Connect with us

Daily Brief

The Daily Brief: Rising Conflict in Europe Drives NATO Chief to Invite Russia to Talks

Increasing tensions between Russia and the Ukraine prompts NATO Secretary-General Jens Stoltenberg to set up a series of meetings in the NATO-Russia council.

Published

on

2560px Russia NATO flags.svg
Mailtoanton, CC BY-SA 3.0, via Wikimedia Commons

Summary:

  • Despite NATO’s efforts, Moscow refuses to engage in further discussions with the council until the West answers their long list of security demands.
  • Russia’s borders with the Ukraine have seen a recent spike of nearly 100,000 troops making many fear a possible invasion.
  • The Kremlin holds that forces are necessary in those regions and blames the West for misinterpreting the security needs of the area.
  • Russia’s security demands include but are not limited to NATO giving up military activity in Eastern Europe and promising to never accept Ukraine as a member of the organization.
  • US President Joe Biden’s top diplomat, Secretary of State Antony Blinken is set to meet with President Volodymyr Zelenskyy on Wednesday and then German, French, and English officials on Thursday.
  • White House spokeswoman, Jen Psaki stated “We’re now at a stage where Russia at any time could launch an attack on Ukraine…The fact that we’re seeing this movement of forces into Belarus clearly gives the Russians another approach, should they decide to take further military action against Ukraine…Russian military plans to begin activities several weeks before a military invasion is something we’ve been watching closely and our assessment has been that could happen anytime between mid-January and mid-February.”
  • Tweet:

Other Headlines:

Microsoft Acquires Activision Blizzard in a $69 Billion Deal

hzJHMJZtzztY TXEmeimqsRQwYqF5GiE9mml3wA6X3VZytn5ZlcwHqAd3s08P4zmdFIgpEf3zzWkRDT6MiWOSN2YZiG12gP4s2kw3KLgqY5nVhjQyaEiqEYoUtyWeUZmX10s4Dj1
Dinosaur918, CC BY-SA 3.0, via Wikimedia Commons
  • The Microsoft Corporation is set to become the number 3 gaming company in the world following the absorption of Activision Blizzard in a $68.7 billion bet.
  • The all-cash deal would have Microsoft paying $95 per share of the controversial Activision gaming company.
  • Tencent and Sony would be the only gaming company ahead of Microsoft in revenue.
  • Satya Nadella, chairman and CEO of Microsoft, stated “Gaming is the most dynamic and exciting category in entertainment across all platforms today and will play a key role in the development of metaverse platforms…We’re investing deeply in world-class content, community and the cloud to usher in a new era of gaming that puts players and creators first and makes gaming safe, inclusive and accessible to all.”

Yemen – The Humanitarian Crisis Facing The Poorest Arab Country After A 7 Year War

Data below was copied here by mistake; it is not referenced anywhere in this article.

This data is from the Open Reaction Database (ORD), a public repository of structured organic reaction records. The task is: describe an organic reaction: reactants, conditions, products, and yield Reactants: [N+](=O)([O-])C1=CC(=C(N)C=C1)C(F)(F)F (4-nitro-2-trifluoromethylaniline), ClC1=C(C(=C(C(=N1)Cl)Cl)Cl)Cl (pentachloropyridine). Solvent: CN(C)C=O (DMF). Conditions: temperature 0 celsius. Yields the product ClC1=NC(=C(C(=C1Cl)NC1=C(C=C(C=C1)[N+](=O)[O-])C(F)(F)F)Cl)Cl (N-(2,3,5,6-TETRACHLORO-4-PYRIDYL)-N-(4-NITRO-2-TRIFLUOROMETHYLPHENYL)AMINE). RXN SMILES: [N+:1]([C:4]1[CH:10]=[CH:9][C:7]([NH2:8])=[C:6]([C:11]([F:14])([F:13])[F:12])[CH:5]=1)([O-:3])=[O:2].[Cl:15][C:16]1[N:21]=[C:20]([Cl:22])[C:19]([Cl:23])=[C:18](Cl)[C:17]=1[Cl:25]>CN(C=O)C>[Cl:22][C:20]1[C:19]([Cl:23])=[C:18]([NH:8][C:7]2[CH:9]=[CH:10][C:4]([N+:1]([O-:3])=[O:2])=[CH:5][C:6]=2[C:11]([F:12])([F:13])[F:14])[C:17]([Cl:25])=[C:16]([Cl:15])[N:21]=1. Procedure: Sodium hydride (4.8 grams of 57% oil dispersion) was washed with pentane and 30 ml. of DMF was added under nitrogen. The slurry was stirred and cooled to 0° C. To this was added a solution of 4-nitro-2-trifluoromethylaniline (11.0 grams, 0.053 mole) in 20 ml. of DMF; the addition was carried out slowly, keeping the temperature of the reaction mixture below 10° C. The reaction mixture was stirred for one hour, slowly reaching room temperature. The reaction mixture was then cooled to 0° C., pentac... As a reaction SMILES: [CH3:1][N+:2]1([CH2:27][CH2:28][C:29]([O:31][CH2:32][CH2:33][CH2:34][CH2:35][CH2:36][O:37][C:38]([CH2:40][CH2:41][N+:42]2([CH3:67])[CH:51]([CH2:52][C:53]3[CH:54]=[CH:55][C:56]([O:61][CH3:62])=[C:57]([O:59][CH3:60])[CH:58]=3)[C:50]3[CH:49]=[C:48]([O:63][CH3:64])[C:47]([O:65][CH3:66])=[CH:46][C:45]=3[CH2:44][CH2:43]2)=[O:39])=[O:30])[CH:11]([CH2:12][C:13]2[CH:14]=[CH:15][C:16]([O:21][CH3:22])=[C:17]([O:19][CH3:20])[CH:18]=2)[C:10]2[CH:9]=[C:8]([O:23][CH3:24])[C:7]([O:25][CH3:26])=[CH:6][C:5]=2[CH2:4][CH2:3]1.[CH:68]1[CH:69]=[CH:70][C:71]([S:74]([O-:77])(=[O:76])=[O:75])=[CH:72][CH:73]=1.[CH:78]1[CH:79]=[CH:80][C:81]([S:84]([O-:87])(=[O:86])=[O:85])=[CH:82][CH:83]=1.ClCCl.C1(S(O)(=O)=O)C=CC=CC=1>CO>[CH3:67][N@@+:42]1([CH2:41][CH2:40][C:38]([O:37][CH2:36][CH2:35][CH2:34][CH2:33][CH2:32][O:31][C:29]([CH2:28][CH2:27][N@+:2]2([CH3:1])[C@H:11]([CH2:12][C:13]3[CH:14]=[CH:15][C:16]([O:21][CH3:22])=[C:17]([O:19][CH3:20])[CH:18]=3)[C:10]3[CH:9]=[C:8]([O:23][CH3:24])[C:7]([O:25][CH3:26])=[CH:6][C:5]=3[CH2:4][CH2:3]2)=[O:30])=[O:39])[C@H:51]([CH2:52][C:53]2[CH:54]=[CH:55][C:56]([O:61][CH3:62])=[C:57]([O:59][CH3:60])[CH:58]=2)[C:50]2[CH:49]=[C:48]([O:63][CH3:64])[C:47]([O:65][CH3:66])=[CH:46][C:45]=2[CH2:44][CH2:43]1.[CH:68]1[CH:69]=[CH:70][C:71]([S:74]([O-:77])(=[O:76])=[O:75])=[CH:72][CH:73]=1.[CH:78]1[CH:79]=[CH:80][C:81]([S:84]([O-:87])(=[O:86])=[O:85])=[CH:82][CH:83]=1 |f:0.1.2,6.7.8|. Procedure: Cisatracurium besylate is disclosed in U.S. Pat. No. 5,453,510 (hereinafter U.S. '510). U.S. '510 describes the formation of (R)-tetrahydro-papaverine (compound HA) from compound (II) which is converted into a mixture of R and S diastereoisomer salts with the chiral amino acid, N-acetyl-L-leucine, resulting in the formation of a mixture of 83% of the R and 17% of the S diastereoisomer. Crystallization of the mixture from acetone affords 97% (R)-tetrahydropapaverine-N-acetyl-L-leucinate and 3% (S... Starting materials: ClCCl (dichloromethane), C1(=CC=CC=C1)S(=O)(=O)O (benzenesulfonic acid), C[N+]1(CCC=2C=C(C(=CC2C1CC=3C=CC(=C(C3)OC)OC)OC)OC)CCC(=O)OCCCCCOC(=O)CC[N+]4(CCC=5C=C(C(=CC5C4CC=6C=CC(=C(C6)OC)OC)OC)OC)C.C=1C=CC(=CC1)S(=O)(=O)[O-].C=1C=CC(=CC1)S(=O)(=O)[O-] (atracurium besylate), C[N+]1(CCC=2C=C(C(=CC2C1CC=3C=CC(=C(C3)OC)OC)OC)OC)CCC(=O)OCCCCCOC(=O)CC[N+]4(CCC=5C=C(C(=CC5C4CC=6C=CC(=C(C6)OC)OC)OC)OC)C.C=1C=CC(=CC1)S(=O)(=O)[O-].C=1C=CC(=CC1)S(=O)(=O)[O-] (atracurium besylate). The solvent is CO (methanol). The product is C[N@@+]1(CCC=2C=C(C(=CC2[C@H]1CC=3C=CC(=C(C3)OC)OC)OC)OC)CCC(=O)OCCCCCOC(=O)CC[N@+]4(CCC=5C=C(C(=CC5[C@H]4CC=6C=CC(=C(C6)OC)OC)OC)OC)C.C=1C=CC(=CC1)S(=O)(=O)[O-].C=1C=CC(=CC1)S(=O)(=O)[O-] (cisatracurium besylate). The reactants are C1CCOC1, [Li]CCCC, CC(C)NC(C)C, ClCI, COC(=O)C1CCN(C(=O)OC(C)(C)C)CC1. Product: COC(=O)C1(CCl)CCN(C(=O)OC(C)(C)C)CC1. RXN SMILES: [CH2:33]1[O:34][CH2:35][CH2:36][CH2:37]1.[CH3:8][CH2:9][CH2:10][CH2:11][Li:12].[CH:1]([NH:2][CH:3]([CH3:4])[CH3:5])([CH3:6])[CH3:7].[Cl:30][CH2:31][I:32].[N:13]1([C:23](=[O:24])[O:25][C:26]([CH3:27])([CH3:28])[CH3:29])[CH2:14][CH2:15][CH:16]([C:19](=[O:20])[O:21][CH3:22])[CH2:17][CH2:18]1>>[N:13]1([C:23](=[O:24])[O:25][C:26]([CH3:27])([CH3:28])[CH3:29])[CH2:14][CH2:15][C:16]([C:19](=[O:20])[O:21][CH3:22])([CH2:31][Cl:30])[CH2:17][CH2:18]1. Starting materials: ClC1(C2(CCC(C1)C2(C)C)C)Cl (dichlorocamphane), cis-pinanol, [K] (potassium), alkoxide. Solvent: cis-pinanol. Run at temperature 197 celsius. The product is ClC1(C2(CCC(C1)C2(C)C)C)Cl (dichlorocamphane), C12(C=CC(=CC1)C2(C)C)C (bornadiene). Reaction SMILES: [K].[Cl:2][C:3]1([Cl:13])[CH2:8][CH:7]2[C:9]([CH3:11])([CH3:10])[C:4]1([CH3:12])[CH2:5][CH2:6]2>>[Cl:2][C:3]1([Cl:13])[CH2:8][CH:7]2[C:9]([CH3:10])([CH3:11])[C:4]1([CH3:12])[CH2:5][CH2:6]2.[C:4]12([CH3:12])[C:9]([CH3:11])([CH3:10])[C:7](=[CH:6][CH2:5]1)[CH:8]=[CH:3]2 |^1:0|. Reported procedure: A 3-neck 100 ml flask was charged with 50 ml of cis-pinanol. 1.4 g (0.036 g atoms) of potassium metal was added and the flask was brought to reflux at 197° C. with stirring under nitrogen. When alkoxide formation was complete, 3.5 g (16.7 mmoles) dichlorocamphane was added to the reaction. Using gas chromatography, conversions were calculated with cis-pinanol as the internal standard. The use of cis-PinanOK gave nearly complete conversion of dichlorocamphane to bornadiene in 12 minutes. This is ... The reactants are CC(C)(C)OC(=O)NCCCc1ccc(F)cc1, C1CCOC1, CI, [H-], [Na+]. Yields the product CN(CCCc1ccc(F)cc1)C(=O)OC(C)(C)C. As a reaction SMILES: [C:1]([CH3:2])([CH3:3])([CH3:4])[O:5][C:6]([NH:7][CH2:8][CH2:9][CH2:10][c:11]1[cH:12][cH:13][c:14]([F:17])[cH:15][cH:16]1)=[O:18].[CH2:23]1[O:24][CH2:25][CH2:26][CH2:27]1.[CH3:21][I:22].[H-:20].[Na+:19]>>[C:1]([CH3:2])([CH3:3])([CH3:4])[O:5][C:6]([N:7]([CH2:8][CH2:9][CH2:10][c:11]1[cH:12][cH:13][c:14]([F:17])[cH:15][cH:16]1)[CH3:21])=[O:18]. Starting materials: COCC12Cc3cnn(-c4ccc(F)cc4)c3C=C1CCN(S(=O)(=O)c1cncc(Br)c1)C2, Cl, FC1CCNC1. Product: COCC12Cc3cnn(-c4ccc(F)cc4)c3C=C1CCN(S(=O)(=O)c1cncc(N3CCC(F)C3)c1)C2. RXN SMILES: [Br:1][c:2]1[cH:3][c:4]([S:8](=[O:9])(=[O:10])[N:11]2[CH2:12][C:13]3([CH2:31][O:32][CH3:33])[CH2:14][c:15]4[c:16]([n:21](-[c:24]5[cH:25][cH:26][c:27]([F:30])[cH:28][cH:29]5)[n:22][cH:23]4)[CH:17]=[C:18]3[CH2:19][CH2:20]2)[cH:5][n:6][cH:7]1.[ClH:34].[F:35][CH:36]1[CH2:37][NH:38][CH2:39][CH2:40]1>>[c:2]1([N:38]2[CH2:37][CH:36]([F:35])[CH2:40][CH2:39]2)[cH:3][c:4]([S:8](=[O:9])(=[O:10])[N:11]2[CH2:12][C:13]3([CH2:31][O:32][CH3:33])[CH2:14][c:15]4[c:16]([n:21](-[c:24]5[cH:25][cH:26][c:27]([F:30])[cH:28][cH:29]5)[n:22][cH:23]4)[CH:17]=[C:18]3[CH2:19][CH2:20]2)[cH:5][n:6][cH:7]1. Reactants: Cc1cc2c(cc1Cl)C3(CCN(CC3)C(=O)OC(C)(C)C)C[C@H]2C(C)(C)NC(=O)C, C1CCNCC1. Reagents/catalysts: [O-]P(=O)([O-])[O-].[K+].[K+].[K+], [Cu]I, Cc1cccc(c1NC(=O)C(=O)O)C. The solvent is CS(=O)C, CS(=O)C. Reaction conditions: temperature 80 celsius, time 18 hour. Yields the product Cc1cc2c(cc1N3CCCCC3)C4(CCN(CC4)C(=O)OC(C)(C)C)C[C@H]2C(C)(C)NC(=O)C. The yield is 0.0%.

Br2VXtwmo9bXQmk4amF2PtKk2IU1YqfJuhTGyqI1y troNpNJlzym PuBuNPyQwTqQO6wuUfZjDPWI6OuggEAkz34nAP
  • As violence escalated this weekend with the Yemeni Houthis sending deadly drone attacks to the UAE, many fear that the growing humanitarian crisis facing the most vulnerable in Yemen has no end in sight. 
  • Since the war between oil-rich Saudi Arabia and Yemen began 7 years ago, officials estimate that at least 377,000 Yemeni people have died directly and indirectly from the violence with 70% of the deaths recorded being children. 
  • 45% of the total Yemeni population is considered food insecure, with an estimated 50,000 people living in famine-like conditions. 
  • 4.6 million Yemenis have been forced from their homes with an estimated 3,468 people displaced within the first two weeks of 2022 which adds to the growing concerns of food insecurity and the spread of preventable diseases. 
  • The UN has continuously raised concerns that Yemen is already at the brink of a complete humanitarian disaster and that another 7 years of war will cause complete and total destruction to the Yemeni population. 
  • Tweet:

New Charges Added to Nigerian Separatists Leader Currently Detained 

vZopDZHNwY2nJmSe8dJixO6bSljZCje0OnROeO1EtgPVVnBSZAyh8p bCIfMBtnlvatCUrVvdFlTo4pI Vcin1318pMHLbTMFncpuPwL51abu xshxtapaqeAcW2DddqSV8yj
Adachineke, CC BY-SA 4.0, via Wikimedia Commons
  • As the trial for Nnamdi Kanu continues, the Nigerian prosecution has added 8 additional terrorism and incitement charges to the 7 current terrorism charges that Kanu has pleaded not guilty to. 
  • Kanu, who is the leader of the Indigenous People of Biafra (IPOB), a group that Nigeria has declared a terrorist group, which calls for the Igbo ethnic group’s homeland of Southeastern Nigeria to succeed from Nigeria, was blindsided by the additional charges. 
  • Kanu’s Lawyer, Mike Ozekhome accused the prosecution of ambushing Kanu and their team with the 8 additional charges “just to frustrate the trial” and to keep Kanu in detention for longer and requested time to prepare on how to plead the additional charges. 
  • Nigerian officials state Kanu and the IPOB are responsible for inciting violence on police stations and security forces since 2018.